Skip to main content

Empowering Melanoma Risk Assessment

 

May is Skin Cancer Awareness Month

Did you know that 5-10% of melanomas are familial?

Even though melanomas account for only 1% of skin cancers, an estimated 106,110 people will develop one this year.1 And while ultraviolet (UV) light exposure, be it from the sun or a tanning bed, is one of the most common risk factors for this aggressive form of skin cancer, family history can also play a role.

Patients with familial melanoma inherit gene mutations that increase their risk of developing melanoma. Natera offers genetic testing for melanoma-predisposing genes as part of its Empower Hereditary Cancer Test. This Skin Cancer Awareness Month, we highlight the genes that predispose individuals to familial melanoma.

“Inheriting” Melanoma

Melanomas are considered familial if they occur in at least two first-degree relatives or at least three relatives on the same side of the family. Familial melanomas manifest when individuals inherit melanoma-predisposing gene mutations. These mutations are outlined below from Rossi and colleagues’ more in-depth review2.

The tumor suppressor gene CDKN2A was the first melanoma-predisposing gene identified. CDKN2A mutations are found in 10-20% of high-risk families, where they impair cell cycle arrest.

CDK4 was discovered second, and its prevalence is far less than that of CDKN2A. CDK4 is an oncogene whose gene product directly interacts with p16, the gene product of CDKN2A. Put more simply, CDKN2A and CDK4 affect the same general pathway, albeit through different means.

Mutations in BAP1 can also predispose individuals to melanoma. Not only that, BAP1 mutations can predispose individuals to a wide variety of cancers, including those of the eye, skin, and kidneys. In fact, there is a name for this heritable condition: BAP1 tumor predisposition syndrome.3

Next-generation sequencing enabled the discovery of two melanoma-predisposing genes with intermediate penetrance: MC1R (melanocortin 1 receptor) and MITF (microphthalmia-associated transcription factor). MC1R mutations appear to impact melanoma susceptibility in multifaceted ways. By contrast, a single mutation in MITF can predispose individuals to melanoma by promoting the survival and proliferation of skin cells.

Empowering Melanoma Risk Assessment

The Empower Hereditary Cancer Test can be used to test for the multiple melanoma-predisposing genes. For example, Empower can test for CDKN2A, CDK4, BAP1, and MITF as part of its 40-gene multi-cancer panel, which spans actionable hereditary cancer genes across 8 cancer types.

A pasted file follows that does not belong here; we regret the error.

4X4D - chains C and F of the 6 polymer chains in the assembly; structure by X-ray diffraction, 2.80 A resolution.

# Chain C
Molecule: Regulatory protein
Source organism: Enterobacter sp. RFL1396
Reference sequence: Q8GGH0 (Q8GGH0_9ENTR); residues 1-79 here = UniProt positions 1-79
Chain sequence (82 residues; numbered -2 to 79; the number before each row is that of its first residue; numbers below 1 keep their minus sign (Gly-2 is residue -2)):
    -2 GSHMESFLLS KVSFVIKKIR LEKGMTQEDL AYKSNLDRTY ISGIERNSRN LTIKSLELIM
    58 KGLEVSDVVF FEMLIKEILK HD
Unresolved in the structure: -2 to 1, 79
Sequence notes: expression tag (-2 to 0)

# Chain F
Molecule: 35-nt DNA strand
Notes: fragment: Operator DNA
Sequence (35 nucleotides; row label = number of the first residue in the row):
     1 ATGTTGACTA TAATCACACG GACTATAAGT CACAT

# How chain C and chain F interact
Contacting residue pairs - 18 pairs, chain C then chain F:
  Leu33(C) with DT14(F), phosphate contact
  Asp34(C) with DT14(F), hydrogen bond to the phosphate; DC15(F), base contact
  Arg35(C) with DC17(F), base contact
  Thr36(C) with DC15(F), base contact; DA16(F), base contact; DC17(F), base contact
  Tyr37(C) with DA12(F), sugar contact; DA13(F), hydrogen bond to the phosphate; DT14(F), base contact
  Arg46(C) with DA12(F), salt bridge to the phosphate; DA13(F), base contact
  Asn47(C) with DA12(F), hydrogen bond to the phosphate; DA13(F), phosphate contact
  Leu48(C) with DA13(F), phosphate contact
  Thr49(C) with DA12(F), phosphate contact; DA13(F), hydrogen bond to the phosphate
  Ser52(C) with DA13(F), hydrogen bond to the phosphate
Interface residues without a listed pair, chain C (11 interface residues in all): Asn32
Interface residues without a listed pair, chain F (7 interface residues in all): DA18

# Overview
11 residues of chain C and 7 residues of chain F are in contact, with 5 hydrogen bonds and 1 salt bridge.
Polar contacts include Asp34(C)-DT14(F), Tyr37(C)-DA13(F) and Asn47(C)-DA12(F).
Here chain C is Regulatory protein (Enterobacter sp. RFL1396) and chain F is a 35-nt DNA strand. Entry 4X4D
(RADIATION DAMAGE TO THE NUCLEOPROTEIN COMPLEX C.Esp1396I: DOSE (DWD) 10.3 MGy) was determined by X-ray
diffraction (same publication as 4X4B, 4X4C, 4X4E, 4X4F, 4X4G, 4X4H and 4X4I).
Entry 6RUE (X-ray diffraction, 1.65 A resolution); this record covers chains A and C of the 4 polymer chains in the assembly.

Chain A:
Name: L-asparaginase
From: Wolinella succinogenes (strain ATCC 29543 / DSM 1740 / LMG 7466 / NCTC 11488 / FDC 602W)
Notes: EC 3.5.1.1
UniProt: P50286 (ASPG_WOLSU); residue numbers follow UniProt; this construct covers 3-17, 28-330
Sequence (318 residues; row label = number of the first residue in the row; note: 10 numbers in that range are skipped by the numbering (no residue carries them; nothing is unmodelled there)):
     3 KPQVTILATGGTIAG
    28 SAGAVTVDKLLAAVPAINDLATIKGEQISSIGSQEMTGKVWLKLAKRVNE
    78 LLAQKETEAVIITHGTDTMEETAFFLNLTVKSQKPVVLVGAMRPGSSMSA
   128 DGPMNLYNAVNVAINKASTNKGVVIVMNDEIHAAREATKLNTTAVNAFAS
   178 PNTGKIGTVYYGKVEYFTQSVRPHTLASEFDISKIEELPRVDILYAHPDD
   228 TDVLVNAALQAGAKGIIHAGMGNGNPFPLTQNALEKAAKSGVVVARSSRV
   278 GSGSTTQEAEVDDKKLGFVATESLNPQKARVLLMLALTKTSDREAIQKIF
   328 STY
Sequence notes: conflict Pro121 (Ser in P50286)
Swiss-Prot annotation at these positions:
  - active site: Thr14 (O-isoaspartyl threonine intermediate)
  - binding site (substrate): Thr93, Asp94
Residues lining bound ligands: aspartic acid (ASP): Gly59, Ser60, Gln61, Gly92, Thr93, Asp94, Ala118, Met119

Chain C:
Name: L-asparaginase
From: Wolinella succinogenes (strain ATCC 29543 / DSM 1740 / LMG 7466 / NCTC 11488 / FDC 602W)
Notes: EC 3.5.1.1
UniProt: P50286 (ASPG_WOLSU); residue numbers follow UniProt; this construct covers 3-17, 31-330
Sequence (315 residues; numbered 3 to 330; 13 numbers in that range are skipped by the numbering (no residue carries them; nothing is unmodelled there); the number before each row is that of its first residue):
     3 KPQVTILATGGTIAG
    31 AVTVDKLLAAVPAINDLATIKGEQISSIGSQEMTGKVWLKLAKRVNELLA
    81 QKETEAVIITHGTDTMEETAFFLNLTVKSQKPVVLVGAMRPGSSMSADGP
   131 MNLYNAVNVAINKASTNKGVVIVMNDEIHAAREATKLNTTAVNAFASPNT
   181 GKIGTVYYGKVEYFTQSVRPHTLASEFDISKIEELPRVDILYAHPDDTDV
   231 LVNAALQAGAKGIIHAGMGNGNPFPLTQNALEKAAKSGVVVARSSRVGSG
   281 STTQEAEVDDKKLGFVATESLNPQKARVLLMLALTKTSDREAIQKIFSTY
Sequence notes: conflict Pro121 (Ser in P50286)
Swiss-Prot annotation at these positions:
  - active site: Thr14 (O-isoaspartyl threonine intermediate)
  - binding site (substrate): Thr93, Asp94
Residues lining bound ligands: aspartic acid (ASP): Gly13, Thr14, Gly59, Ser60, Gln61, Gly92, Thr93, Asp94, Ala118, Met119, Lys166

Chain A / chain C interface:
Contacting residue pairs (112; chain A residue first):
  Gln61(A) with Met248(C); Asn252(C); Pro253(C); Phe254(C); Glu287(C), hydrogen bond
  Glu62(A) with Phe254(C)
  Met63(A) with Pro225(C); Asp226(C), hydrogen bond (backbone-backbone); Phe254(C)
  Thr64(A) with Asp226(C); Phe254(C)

As an integral component of the genetic testing journey, genetic counseling is recommended for patients seeking genetic testing.4 To help patients better understand what genetic testing means for them, Natera offers pre- and post-test genetic counseling sessions via its board-certified genetic counselors.

Natera is committed to making high-quality hereditary cancer testing accessible for you and your patients. Visit here to learn more about melanoma prevention and early screening : https://www.natera.com/skin-cancer-melanoma-awareness-month/

References

1Is Skin Cancer Genetic? https://stanfordhealthcare.org/medical-conditions/cancer/skin-cancer/causes-skin-cancer/genetics-skin-cancer.html

2Rossi M, Pellegrini C, Cardelli L, et al. Familial Melanoma: Diagnostic and Management Implications. Dermatol Pract Concept. 2019;9(1):10-16.

3Pilarski R, Carlo M, Cebulla C, et al. BAP1 Tumor Predisposition Syndrome. 2016 Oct 13 [Updated 2020 Sep 17]. In: Adam MP, Ardinger HH, Pagon RA, et al., editors. GeneReviews. Seattle (WA): University of Washington, Seattle; 1993-2021. Available from: https://www.ncbi.nlm.nih.gov/books/NBK390611/

4Genetic Counseling and Testing for People at High Risk of Melanoma. August 2019. https://www.cancer.org/cancer/melanoma-skin-cancer/causes-risks-prevention/genetic-counseling-and-testing-for-people-at-high-risk-of-melanoma.html